The Eleventh Circuit ruled on Wednesday on an interesting and provocative case. In an unpublished opinion, the Eleventh Circuit affirmed a trial court’s grant of summary judgment in a case in which the mother of a 17 year-old who committed suicide in 2000 sued Hoffman-La Roche, Inc. The plaintiff alleged that Accutane, an acne drug made by Hoffman-LaRoche caused the suicide. Click here for reports from BNET Pharma and the Drug and Device Blog, respectively.
The 17 year-old was B.J. Stupak, the son of Rep. Bart Stupak (D-Mich). In 2002, Stupak gave the opening remarks at a hearing about the safety of Accutane. Said Stupak:
Two and one half years ago, Laurie, Ken and I lost our son and brother, BJ, who took his own life. Anyone who knew BJ could not understand why a young man with such an outgoing personality and bright future would end his own life. BJ taking his own life, is contrary to everything he believed in.
If Laurie and I had any idea that Accutane could cause depression, suicide ideation or suicide our sons never would have taken the drug. The thought that an acne medication would lead to such devastating side effects never occurred to us. For our family, the risks attributed to Accutane greatly outweigh any of the benefits. . . .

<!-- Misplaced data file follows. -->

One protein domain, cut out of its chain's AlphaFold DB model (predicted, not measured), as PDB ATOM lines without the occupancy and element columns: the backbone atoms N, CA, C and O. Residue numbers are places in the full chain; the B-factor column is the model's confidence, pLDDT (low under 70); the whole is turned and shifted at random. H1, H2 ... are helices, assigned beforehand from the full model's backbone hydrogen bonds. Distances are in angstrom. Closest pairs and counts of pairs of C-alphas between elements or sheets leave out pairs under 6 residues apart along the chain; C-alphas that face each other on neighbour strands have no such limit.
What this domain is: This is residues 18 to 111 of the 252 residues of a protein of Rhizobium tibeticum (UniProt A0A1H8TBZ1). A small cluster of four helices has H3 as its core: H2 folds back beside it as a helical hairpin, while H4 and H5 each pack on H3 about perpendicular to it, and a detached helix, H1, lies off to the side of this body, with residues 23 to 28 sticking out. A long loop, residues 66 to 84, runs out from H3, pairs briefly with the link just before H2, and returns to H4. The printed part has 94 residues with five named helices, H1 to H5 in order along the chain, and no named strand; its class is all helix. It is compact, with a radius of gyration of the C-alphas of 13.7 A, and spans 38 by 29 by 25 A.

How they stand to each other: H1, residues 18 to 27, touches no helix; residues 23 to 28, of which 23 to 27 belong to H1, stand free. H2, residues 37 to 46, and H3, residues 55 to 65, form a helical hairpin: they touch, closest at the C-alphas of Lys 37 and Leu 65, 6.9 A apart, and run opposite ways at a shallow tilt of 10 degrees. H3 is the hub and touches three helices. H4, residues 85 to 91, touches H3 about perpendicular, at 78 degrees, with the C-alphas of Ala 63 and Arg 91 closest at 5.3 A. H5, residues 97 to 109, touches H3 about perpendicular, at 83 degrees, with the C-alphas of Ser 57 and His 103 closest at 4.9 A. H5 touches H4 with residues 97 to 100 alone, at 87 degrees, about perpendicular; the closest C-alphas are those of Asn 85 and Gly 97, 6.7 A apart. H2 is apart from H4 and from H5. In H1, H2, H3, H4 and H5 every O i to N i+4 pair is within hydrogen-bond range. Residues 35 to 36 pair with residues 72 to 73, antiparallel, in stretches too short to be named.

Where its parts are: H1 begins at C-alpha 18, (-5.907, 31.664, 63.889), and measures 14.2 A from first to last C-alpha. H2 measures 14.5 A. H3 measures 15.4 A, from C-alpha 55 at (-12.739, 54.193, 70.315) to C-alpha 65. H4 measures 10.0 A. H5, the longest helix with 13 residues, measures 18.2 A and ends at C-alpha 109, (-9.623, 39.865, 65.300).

Accutane is a powerful, dangerous drug with devastating consequences for some patients. The birth defects caused by Accutane are horrific. The FDA’s response to the birth defects and psychiatric events has been inadequate, irresponsible and unacceptable. Thousands of babies, teenagers, and young adults have died prematurely. While the FDA has been aware of the birth defects since at least 1982 and the psychiatric injuries since 1985, their responsibility to protect the public has been inconsistent and without direction.
According to the Drug and Device Blog, the trial court granted summary judgment to Hoffman-La Roche on the ground that the warning on the product was adequate and plaintiff could not prove the cause drug caused the suicide. On Wednesday, the Eleventh Circuit affirmed, holding that the package insert mentioned the risk of suicide. Plaintiff had argued that the warning was inadequate because it didn’t mention the possibility of a suicide “without premonitory symptoms.” But the record contained no evidence that Roche knew that Accutane could cause suicide without those symptoms.
Indeed, plaintiffs who suffered bowel problems have had some success collecting in Accutane suits, but much of the suicide litigation is still pending, as a multi-district litigation in Florida.
If you or a family member has been injured because of the fault of someone else; by negligence, personal injury, slip and fall, car accident, medical malpractice, trucking accident, drunk driving, bad product, toxic injury etc then please contact the Fort Worth Texas Product Liability Attorney Dr. Shezad Malik. For a no obligation, free case analysis, please call 817-255-4001 or Contact Me Online.